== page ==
And let us not forget that, a few days later, the genetically superior former reality star also confessed to Russia’s foreign minister and ambassador that he had fired Comey to end the Russian investigation and relieve “pressure” that had been building from the inquiry. These self-destructive admissions by Trump helped to launch the special counsel’s exploration of possible obstruction of justice.

But despite a multitude of mental lapses, I am no longer concerned by the president’s troublesome behavior, or his Olympian ability to self-incriminate whenever he talks on live TV. Jackson has assured me that Trump is a mentally fit specimen, and Dr. Ronny is an honorable man.

This has to be true because a White House spokesman channeled Shakespeare this week saying just that. “He is an honorable man,” deputy press secretary Hogan Gidley offered of Jackson in response to allegations that the White House doctor drank alcohol on the job and freely handed out prescription drugs. Jackson denied those accusations, then withdrew his nomination to be Trump’s secretary of veterans affairs.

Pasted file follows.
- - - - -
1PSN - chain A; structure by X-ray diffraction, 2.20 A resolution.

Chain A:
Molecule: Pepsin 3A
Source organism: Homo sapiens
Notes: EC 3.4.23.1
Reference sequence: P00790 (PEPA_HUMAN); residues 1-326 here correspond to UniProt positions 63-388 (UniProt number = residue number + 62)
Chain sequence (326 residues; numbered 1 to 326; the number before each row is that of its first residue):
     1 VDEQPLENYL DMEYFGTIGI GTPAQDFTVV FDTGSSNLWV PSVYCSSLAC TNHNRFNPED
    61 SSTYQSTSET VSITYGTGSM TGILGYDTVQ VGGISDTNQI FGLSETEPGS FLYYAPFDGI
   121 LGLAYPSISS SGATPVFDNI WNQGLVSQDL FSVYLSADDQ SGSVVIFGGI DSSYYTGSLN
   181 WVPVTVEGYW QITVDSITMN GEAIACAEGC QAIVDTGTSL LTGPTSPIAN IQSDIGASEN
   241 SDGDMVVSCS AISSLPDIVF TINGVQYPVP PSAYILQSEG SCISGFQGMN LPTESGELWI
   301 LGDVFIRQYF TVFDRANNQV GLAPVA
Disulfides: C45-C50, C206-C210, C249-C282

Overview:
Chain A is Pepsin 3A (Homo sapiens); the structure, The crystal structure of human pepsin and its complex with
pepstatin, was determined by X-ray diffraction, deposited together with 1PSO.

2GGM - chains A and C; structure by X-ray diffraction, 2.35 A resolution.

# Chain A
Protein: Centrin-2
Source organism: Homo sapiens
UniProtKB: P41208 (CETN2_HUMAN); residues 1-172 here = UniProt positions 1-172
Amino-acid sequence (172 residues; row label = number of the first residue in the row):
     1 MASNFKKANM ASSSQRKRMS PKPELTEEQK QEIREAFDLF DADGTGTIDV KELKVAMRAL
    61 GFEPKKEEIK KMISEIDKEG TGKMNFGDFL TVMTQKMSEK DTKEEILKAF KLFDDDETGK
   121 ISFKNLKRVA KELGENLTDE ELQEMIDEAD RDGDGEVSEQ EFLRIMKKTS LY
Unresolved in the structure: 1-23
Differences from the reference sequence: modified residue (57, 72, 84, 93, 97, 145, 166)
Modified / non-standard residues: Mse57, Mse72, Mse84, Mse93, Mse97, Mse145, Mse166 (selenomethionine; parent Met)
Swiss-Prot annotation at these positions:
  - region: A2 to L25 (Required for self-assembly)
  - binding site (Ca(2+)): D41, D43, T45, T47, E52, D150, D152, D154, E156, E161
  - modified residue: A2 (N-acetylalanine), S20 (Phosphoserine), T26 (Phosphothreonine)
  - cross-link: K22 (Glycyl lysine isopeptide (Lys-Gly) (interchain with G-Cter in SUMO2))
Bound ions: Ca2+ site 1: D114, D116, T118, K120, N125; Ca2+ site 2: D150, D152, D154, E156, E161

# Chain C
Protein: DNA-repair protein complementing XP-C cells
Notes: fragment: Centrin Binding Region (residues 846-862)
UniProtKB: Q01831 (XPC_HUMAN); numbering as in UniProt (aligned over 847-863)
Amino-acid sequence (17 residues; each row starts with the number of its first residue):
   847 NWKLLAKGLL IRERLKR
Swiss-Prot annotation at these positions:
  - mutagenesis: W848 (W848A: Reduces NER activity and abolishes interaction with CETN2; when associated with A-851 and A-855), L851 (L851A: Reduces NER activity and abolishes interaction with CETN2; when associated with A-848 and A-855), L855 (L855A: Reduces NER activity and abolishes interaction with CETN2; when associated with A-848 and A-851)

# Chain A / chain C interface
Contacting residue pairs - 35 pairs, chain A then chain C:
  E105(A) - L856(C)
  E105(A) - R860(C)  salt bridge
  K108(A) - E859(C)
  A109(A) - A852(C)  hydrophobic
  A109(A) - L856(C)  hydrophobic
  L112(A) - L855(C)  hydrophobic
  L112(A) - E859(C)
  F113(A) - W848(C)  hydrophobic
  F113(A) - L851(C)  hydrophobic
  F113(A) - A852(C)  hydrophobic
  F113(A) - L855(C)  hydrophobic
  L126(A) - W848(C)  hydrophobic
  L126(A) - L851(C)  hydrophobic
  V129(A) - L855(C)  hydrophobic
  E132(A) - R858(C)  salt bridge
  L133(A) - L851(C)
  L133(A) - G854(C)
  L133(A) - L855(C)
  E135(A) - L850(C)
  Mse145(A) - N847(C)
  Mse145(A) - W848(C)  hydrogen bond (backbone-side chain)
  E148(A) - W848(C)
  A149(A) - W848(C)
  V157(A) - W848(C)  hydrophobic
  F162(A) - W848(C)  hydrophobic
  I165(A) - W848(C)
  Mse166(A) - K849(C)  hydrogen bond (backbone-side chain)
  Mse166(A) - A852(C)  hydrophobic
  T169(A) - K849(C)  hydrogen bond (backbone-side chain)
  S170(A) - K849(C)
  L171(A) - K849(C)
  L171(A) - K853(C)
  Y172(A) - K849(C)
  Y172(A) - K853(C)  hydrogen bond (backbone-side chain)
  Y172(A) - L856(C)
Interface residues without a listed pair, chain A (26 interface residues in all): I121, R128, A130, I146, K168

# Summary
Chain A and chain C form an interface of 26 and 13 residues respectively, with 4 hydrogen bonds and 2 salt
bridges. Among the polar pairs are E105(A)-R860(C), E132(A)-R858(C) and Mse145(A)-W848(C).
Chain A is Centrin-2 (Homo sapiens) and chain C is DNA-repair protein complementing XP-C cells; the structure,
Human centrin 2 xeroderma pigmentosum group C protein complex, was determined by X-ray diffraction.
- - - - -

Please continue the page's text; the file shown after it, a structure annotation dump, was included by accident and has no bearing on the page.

So I have come to conclude that the fault is not in our stars, but in my own personal misdiagnosis of what ails Donald Trump. Given his recent history of self-defeating statements, the president is clearly not suffering through the early stages of dementia , but is afflicted instead by the political equivalent of self-harm syndrome. What else could explain continued rants so personally destructive that no rational person — let alone a sitting president — would behave in such a way?

This is not about Trumpian political disruption. It is, instead, a study in self-immolation. And one of the many tragedies of Donald Trump’s life is that there is no one on this Earth who can save this tortured man from himself. Not even the honorable Dr. Jackson.